Stringer primed for AFL national draft camp

JAKE Stringer has endured many highs and lows in his past two football seasons.

In the lead-up to tomorrow’s start to the four-day AFL national draft camp, Stringer spoke about the pain of a season-ending broken leg, rehab and eventually getting back to play for the Bendigo Bank Pioneers, as well as matches for the AIS-AFL Adademy, Victoria Country, Eaglehawk and Bendigo Gold.

His first games in the 2011 and 2012 TAC Cup seasons threw up vastly different emotions.

Just minutes into the 2011 campaign, Stringer sustained a compound fracture in his left leg as Bendigo tackled North Ballarat at Eureka Stadium.

All of a sudden Stringer’s season was over.

Fast-forward to 2012 and the strong-marking forward kicked nine goals in his comeback to TAC Cup action as the David Newett-coached Pioneers thrashed Northern Knights.

It was a frustrating time on the sidelines.

There were many months where he was not allowed to run, but could work out in the gym.

Stringer’s last stint in surgery was in February when the pins and rod were removed.

“I couldn’t train for two weeks after surgery, but four weeks later was playing for the AIS-AFL Academy against Box Hill,” Stringer said.

His versatility was to the fore as he played a mixture of centre half-forward or full-forward, centre half-back, or onball and was selected on interchange in the TAC Cup Team of the Year.

Pioneers captain, Echuca’s Oliver Wines, also bound for the draft camp, was selected in the centre.

Stringer rated the last six weeks of the season, which included matches for the Hayden Skipworth-coached Bendigo Gold as 23rd player in the VFL, as his best.

“Playing in the VFL against Box Hill and the final against Williamstown was a great challenge,” Stringer said of playing across half-forward or in midfield for Gold.

“The main thing was to get back and enjoy playing footy,” he said of goals for 2012.

A nine-goal haul in game one, did so, but also raised expectations that he could dominate in a lot of matches.

“It didn’t quite work out that way,” said Stringer, who first played for Maryborough in the under-12s.

“Just gaining confidence took a while, as did getting up to match fitness.

“There were a lot of challenges all season and there will be a lot more.”

The season included Jake lining up for the Luke Monaghan-coached Eaglehawk in the round 14 clash with Strathfieldsaye on the Borough’s turf at Canterbury Park. 

The Stringers, Jake and older brother Brad were best afield as the Hawks beat Storm. The eldest of the Stringer brothers, Travis is overseas.

Since Jake’s footy season ended it’s been a mix of cycling, running, swimming and weight training in preparation for the draft camp which will include a 3km run, vertical leap tests, beep test, kicking drills and  more at Melbourne’s Etihad Stadium.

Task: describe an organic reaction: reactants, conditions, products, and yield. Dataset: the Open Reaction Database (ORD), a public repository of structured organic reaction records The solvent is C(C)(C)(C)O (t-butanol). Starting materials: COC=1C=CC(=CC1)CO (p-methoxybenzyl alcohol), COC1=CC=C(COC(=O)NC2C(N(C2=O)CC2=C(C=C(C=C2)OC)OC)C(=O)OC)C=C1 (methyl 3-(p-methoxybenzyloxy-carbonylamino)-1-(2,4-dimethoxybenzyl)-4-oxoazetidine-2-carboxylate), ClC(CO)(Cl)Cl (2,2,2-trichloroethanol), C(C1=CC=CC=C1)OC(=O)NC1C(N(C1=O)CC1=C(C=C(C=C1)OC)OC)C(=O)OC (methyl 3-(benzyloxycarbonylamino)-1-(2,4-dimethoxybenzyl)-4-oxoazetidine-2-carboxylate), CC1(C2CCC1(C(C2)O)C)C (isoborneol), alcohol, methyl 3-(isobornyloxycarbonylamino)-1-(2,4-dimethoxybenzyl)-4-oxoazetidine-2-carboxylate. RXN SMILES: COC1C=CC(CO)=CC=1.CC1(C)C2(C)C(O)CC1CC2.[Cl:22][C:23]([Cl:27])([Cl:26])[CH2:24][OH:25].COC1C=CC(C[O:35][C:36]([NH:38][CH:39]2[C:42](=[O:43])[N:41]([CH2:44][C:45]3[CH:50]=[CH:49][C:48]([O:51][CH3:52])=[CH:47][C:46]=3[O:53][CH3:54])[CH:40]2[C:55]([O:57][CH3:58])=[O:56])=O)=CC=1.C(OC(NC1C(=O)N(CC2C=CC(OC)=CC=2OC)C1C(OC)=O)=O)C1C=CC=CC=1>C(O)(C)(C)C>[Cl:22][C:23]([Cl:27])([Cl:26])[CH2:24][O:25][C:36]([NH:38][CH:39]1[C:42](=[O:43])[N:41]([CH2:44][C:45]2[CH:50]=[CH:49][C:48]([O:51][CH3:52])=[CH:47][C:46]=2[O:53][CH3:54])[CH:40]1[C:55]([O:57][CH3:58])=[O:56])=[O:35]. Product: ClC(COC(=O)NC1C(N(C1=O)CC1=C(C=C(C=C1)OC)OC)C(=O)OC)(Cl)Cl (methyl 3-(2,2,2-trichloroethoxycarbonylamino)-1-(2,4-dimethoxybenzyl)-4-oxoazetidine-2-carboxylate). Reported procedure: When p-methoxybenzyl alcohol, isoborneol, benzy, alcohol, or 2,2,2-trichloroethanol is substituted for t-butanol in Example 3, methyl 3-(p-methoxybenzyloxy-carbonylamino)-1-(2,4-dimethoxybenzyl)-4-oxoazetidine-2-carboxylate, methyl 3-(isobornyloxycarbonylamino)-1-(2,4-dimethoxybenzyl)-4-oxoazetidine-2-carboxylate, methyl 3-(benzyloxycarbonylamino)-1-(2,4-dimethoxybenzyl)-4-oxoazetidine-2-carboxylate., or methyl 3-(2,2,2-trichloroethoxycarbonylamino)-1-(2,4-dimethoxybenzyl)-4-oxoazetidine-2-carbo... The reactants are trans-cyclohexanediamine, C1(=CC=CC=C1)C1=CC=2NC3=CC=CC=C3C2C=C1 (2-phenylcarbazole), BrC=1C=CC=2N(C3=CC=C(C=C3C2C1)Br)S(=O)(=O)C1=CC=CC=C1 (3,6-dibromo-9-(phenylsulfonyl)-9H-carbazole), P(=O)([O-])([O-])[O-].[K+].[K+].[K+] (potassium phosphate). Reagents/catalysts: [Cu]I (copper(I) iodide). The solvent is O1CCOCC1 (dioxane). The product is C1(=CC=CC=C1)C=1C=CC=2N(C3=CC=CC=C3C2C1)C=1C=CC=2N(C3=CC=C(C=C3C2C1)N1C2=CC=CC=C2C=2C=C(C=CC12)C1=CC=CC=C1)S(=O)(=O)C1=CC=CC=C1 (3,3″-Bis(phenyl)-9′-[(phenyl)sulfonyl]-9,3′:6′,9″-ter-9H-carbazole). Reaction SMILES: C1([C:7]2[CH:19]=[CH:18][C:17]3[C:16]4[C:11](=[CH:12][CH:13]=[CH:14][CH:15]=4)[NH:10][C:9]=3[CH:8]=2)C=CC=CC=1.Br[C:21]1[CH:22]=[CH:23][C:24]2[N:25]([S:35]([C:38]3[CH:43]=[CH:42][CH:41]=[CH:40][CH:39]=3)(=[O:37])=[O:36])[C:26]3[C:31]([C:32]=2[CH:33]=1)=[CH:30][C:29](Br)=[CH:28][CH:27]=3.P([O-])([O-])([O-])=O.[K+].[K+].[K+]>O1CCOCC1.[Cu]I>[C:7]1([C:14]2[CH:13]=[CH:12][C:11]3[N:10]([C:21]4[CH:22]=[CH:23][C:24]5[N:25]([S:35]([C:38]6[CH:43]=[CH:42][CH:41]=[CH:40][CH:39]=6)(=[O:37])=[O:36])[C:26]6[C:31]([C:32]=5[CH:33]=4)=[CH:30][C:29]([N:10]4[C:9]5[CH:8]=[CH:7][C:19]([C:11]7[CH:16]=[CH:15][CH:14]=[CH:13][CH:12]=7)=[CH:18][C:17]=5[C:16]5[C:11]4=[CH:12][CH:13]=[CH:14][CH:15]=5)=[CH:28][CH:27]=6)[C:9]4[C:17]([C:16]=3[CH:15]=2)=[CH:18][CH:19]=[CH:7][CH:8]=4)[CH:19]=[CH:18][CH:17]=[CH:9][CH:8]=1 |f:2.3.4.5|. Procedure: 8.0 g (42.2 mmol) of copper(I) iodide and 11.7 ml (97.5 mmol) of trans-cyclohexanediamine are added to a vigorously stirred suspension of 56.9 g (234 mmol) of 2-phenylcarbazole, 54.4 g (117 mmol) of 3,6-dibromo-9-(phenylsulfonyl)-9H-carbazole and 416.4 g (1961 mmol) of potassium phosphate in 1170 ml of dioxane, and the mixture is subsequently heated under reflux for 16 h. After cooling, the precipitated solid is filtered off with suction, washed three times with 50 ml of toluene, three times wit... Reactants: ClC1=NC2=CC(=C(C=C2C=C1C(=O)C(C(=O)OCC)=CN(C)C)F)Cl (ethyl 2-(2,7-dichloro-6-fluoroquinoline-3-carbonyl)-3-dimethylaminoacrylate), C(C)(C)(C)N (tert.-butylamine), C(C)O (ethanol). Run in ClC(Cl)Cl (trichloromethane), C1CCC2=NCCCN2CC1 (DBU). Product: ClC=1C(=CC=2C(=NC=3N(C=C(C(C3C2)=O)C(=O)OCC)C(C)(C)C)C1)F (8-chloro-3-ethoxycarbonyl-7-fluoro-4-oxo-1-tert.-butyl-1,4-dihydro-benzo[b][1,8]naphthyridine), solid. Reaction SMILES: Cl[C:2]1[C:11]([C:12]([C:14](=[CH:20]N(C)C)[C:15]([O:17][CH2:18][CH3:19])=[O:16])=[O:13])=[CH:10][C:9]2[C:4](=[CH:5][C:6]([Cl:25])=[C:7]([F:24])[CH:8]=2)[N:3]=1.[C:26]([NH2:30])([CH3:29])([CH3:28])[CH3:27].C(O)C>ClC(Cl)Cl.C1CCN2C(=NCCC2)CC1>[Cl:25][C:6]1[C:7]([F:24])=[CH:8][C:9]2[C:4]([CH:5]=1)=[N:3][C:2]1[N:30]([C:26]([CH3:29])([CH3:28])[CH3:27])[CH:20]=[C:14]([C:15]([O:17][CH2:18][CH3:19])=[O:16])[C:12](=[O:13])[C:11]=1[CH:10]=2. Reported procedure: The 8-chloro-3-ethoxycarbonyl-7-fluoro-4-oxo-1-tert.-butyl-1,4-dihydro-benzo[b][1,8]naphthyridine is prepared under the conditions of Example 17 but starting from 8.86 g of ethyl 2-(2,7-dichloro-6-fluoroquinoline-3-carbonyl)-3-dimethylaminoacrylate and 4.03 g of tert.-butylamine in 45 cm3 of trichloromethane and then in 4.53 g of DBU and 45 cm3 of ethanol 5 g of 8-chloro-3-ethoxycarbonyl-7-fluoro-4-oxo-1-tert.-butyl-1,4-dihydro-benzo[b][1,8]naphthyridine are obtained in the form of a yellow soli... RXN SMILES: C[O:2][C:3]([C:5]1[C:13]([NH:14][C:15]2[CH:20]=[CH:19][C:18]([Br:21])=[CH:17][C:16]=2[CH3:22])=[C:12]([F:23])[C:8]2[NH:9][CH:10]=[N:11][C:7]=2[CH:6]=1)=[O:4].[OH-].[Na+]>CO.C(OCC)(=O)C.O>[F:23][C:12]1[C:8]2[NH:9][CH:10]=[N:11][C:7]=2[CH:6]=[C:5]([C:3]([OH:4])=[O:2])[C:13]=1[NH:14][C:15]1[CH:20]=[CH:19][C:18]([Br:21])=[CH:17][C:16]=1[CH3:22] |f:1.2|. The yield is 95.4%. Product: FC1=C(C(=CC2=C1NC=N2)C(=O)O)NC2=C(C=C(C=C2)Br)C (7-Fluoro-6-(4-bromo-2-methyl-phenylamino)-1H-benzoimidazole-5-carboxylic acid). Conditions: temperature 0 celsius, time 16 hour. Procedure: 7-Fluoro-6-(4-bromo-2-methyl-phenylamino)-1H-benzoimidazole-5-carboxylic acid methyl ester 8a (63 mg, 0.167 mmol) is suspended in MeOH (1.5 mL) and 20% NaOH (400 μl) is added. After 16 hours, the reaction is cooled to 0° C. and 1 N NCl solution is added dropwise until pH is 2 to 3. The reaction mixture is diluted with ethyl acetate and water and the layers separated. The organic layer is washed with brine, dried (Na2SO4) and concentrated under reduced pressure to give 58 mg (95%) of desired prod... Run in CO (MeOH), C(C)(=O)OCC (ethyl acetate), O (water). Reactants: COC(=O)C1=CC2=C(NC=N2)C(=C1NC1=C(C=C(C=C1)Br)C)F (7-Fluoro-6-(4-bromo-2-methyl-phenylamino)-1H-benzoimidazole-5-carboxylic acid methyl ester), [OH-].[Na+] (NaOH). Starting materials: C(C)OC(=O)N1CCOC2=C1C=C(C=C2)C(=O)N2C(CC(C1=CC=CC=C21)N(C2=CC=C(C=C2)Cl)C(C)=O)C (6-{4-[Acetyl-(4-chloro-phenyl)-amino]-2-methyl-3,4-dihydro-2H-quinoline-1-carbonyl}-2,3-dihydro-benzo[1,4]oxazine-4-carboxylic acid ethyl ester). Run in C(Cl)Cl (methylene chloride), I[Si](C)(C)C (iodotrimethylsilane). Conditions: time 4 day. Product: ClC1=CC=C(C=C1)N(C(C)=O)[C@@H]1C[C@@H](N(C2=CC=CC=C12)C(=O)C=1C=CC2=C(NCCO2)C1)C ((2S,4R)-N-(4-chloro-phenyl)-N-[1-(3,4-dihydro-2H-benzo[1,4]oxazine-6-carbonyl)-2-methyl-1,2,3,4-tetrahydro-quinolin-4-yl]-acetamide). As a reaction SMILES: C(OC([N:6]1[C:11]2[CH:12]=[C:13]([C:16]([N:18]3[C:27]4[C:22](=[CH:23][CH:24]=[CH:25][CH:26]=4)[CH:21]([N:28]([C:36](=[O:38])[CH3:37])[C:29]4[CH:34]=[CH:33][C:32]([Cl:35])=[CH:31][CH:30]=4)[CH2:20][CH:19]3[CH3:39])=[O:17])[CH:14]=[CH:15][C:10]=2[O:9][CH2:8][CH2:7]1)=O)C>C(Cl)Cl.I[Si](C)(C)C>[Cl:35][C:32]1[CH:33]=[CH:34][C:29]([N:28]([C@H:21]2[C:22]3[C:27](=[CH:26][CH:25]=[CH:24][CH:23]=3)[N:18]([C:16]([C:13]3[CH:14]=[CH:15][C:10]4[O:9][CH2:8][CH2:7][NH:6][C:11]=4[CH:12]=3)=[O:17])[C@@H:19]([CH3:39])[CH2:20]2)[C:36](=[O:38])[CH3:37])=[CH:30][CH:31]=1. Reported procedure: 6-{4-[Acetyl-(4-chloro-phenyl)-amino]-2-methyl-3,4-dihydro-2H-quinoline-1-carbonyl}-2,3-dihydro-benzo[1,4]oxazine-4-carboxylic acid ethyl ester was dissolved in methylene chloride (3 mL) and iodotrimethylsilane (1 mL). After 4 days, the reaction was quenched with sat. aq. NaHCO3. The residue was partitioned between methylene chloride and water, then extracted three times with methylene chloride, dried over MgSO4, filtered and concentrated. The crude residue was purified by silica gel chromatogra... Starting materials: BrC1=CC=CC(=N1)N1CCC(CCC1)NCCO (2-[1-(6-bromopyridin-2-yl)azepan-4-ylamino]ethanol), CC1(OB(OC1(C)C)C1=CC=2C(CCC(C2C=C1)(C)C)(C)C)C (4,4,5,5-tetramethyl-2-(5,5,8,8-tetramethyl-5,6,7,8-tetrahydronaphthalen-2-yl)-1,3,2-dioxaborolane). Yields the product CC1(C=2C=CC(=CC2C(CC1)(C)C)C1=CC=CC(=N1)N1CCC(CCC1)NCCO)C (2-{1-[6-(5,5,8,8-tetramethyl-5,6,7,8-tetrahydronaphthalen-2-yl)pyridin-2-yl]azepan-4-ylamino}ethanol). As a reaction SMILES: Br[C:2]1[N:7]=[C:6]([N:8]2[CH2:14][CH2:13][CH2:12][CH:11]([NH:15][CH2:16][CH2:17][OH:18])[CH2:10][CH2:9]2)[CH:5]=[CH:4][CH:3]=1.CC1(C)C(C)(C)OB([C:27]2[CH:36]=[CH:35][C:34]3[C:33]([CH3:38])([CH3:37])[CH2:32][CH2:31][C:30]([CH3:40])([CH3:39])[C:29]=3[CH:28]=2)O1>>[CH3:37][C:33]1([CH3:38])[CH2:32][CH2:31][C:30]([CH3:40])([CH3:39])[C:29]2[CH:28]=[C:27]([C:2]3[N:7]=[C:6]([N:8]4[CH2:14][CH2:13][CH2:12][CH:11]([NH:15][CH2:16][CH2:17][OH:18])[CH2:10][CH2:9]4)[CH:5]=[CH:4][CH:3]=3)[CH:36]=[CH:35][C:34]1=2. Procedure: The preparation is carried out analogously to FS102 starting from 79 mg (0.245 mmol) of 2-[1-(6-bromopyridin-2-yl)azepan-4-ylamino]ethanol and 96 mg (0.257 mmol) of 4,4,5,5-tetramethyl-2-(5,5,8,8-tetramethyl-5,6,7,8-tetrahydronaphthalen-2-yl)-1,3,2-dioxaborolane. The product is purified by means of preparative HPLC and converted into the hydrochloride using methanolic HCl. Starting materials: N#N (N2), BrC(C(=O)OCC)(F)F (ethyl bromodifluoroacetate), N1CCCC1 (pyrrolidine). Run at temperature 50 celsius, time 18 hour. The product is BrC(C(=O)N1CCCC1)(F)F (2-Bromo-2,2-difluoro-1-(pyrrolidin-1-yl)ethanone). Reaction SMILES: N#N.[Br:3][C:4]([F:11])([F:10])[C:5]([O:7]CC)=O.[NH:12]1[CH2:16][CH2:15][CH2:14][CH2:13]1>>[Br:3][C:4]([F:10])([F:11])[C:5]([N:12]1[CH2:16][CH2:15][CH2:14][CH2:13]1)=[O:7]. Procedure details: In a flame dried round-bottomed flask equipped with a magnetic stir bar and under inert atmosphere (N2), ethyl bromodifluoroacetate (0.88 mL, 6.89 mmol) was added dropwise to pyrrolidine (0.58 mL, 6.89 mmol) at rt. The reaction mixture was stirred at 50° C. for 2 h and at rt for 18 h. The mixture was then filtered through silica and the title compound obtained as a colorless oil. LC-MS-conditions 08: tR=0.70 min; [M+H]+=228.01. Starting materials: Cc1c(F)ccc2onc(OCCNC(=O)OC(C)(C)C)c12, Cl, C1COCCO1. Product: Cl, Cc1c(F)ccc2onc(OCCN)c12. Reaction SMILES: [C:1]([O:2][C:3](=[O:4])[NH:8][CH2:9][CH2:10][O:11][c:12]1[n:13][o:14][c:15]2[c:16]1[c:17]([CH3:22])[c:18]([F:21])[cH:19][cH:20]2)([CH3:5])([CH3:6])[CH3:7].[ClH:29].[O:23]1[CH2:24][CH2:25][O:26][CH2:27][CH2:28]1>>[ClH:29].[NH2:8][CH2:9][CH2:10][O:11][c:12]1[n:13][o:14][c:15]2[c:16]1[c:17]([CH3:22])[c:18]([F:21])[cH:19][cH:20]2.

“My training program has been different to a lot of other draft prospects because of the injury,” Stringer said.

“It’s been important not to rush to get to elite fitness, but gradually build up aerobic fitness and strength as the year has gone on.”

At 191cm and 91kg, Stringer had the size to play key position as well as being able to run through midfield or onball.

In terms of playing AFL, Stringer is likely to be more of a flanker or midfielder than at full-forward.

Parents John and Donna have ridden the roller-coaster ride of Jake’s sporting pursuits,  which included representing Victoria Country at the national under-16 basketball championships in 2009.

Jake was courtside at the QEO watching girlfriend Abby Gilmore throw the winning goal for Eaglehawk in the A-grade netball grand final against Sandhurst.

 For Jake there’s already a link to the AFL as his uncle, Jamie Bond played one senior match for Fitzroy in 1991 against Melbourne at the MCG.

Bond had played under-19s with Hawthorn and was drafted to the senior list in ’88. He played reserves in ’89 as a powerful Hawthorn attack which included the likes of Dermott Brereton, Jason Dunstall, Garry Buckenara and Peter Curran won a classic grand final against Geelong by a goal.

Bond would later return to Maryborough and play at centre half-forward in the Neville Massina-coached premiership-winning teams in 1998 and ’99. Bond won the Michelsen Medal as the league’s best and fairest in 1996.

For Jake Stringer, it doesn’t matter whether it’s with the Magpies, Hawks, Bulldogs, Tigers, Bombers, Blues, Cats or any other club, he is just keen to achieve his goal of playing in the AFL.

After this week’s camp it will be an anxious build-up to November 22 and draft day on the Gold Coast.

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